FORT CARSON — When one thinks of military leaders, an image of Gen. George S. Patton might come to mind. It does for me: A tough, no-nonsense, gruff leader.
When I went to Fort Carson U.S. Army post this afternoon, I expected two things: 1. That their head honcho would be like Patton, and 2. That I would get nowhere near meeting him.
I was wrong on both accounts.
Colorado Springs is home to the Air Force Academy, a soaring, majestic facility on the north end of this city that houses that military branch’s elite future officer corps. But about 20 miles down Interstate-25 lies Fort Carson, a U.S. Army facility far more workmanlike in appearance.
The post houses 26,000 soldiers and 70,000 family members. It sits on 137,000 acres, with countless buildings. Post dwellers have access to everything from the usual suspects — a commissary and training facilities — to civilian conveniences like a Burger King and a freshly minted Starbucks.
Once inside the grounds, my fellow UW Election Eye crew and I met with Garrison Public Affairs Officer Dee McNutt. She was in the Army for 22 years, and spoke proudly about the positive relationship between Carson and the surrounding community. McNutt attributed part of this warm connection to Major General Joe Anderson.
Anderson took command of Carson in November 2011, and McNutt said he wanted to cultivate an openness between the post and the community by encouraging the public to come on the post freely. (Well, that is, after being checked out by security.)
OK then, we wondered: could we walk around by ourselves and talk to soldiers? McNutt said yes, but that most would probably not talk with us.
A short time later we talked to the head honcho.
Roughly 30 attendees were gathered to see Mr. Don Addy of the Homeland Defense Foundation and Brett Axton of the Pikes Peak Range Rider Foundation donate approximately $10,000 to the Army Community Service Center for food vouchers for soldiers and their families.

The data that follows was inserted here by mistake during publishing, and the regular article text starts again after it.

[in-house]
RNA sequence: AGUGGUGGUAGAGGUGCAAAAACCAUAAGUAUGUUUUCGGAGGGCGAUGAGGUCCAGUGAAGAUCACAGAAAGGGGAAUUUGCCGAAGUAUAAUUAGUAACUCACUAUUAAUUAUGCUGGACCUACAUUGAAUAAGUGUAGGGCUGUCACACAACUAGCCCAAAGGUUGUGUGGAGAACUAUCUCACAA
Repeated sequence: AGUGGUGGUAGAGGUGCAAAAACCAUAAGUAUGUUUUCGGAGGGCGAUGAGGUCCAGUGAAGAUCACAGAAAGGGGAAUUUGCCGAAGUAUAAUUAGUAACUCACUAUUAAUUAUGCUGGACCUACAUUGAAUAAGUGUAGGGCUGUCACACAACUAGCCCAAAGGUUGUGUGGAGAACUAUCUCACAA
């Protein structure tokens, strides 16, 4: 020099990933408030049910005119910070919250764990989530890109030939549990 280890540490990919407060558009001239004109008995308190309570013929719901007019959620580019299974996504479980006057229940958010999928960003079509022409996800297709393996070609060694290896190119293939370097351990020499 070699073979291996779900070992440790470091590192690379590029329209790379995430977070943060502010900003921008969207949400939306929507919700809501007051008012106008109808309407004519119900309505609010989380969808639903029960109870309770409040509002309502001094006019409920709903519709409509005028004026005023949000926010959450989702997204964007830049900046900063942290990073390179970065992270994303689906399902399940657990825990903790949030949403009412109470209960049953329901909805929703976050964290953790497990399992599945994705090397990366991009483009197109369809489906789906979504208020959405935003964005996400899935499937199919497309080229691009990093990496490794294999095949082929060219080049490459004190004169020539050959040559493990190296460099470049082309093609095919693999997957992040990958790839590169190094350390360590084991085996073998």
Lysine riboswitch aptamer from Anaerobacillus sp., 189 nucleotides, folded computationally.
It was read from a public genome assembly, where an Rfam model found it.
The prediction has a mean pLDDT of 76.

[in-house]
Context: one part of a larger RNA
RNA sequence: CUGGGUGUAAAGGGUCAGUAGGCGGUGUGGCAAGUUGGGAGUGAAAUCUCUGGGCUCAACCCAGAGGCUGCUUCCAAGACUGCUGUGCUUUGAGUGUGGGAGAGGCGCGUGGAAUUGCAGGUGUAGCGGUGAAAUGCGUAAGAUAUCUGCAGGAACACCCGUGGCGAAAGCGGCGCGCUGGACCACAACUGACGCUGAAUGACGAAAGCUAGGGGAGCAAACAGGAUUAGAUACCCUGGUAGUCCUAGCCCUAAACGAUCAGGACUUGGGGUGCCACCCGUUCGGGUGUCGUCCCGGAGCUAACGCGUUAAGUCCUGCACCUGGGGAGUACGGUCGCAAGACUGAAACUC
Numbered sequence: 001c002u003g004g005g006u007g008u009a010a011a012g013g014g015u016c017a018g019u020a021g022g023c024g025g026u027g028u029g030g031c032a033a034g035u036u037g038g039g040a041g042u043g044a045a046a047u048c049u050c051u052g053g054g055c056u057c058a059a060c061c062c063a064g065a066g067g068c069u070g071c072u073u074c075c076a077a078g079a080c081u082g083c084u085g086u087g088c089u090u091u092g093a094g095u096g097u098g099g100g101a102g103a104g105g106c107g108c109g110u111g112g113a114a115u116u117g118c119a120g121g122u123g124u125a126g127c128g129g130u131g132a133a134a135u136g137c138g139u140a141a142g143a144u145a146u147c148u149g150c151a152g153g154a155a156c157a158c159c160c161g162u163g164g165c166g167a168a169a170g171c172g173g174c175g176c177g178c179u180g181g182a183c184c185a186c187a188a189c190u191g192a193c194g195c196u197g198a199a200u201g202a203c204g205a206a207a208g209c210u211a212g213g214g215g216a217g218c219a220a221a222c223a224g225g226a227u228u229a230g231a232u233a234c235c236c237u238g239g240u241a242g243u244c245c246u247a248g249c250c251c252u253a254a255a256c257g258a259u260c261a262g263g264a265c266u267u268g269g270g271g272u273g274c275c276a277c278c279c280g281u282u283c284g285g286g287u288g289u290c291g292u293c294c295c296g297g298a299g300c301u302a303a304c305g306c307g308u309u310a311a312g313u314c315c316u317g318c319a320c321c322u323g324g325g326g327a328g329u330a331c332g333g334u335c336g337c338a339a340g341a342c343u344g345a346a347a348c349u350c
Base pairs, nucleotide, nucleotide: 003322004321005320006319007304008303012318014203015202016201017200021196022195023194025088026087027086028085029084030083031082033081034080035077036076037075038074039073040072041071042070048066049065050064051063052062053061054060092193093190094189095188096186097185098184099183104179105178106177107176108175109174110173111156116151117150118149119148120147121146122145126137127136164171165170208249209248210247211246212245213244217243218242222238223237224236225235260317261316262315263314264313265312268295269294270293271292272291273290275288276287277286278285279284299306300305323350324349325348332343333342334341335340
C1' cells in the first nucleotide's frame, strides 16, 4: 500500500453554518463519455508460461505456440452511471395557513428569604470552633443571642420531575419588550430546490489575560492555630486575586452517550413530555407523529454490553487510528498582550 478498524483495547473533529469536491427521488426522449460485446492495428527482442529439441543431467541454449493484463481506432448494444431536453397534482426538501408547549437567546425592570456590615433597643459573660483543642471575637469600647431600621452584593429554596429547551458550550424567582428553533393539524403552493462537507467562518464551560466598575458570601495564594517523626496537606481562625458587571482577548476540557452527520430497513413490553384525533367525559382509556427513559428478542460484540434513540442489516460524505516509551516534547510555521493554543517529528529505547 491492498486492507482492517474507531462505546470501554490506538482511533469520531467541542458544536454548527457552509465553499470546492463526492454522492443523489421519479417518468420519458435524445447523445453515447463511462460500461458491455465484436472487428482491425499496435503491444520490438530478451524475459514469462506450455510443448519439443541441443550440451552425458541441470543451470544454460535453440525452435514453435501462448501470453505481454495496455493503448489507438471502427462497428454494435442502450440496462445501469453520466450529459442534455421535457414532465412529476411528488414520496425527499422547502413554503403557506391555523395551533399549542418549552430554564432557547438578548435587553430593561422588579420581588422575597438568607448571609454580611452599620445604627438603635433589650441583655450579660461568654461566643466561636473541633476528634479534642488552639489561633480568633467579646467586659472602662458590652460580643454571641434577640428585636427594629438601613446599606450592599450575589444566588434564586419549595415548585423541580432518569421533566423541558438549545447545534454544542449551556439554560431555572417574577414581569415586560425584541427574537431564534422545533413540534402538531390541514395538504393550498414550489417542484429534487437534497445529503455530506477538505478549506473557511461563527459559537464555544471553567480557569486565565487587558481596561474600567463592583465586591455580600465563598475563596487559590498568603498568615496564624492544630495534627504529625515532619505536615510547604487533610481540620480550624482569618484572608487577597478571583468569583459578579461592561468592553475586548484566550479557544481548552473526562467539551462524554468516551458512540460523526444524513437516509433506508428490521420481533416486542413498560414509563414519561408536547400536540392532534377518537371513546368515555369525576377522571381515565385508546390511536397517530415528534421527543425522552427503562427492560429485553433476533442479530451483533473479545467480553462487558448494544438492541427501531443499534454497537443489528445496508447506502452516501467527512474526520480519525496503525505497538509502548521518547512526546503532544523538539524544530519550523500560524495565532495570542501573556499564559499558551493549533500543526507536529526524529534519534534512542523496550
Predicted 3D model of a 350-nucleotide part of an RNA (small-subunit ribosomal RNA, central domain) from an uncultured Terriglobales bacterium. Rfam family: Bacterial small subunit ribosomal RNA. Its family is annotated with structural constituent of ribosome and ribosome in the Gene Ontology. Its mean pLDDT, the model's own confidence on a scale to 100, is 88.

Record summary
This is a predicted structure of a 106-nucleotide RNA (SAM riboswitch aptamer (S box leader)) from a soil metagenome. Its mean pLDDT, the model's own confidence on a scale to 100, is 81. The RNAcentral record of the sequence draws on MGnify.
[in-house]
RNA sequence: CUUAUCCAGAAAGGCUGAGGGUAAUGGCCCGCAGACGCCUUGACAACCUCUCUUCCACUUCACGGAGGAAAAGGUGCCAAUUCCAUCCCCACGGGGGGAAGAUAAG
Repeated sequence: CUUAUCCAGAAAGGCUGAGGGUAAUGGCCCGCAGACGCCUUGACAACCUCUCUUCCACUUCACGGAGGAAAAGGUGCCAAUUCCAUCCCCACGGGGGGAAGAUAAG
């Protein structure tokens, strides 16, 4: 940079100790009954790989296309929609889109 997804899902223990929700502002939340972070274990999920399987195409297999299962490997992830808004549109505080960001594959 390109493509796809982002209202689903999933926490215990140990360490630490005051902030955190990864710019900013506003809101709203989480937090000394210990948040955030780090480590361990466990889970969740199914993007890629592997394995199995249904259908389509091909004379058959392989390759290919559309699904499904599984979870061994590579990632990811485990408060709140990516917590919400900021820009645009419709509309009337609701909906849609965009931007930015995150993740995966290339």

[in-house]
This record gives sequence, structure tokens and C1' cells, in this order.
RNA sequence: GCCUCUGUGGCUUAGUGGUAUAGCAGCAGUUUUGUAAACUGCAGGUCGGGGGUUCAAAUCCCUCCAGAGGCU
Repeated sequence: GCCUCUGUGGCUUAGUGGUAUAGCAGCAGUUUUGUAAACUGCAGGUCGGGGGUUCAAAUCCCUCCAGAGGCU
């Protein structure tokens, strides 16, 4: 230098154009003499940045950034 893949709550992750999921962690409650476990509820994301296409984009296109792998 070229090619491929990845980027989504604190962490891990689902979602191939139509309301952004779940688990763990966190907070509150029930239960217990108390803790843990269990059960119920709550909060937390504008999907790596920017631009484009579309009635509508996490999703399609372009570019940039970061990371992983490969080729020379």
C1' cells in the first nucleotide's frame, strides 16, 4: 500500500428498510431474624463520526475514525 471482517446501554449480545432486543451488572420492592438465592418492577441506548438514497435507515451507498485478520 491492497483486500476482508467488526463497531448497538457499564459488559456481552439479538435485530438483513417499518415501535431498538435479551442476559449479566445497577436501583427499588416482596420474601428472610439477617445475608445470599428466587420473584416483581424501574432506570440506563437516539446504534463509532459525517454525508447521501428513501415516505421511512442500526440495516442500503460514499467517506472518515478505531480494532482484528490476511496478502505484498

In the corner of the room stood Anderson. Before the ceremony Anderson was smiling and joking around with his crew while talking about the Super Bowl. He looked over at myself and my colleague, A.V. Crofts, and inquired as to who we were. Once he found out about the UW Election Eye blog he half-joking said, “Oh, I love bloggers.”
Once the check was presented, Anderson took a moment to say a few words to the crowd of employees. He thanked the donors, and proclaimed, “There is no better community than this Colorado Springs community.” He went on to say that Fort Carson owes it to this supportive community to be accountable and transparent about where donations go. That is why, he said, he wanted to create a 501(c)(3) to handle the donations.
After he spoke, he granted UW Election Eye a few minutes and a few questions. He stood close and spoke with conviction, warmth, and pride for his post. When we asked how he got the idea for the 501(c)(3), he said his previous post at Fort Knox, KY had created something similar. When I asked when he started working on this idea, he said “My very first week…It is a priority to me to give to places like the Army Community Service Center who serve our soldiers and families.”
Major General Anderson was not at all what I expected. Perhaps he is like Patton on the field, but in person, he was a strong leader driven to serve his post.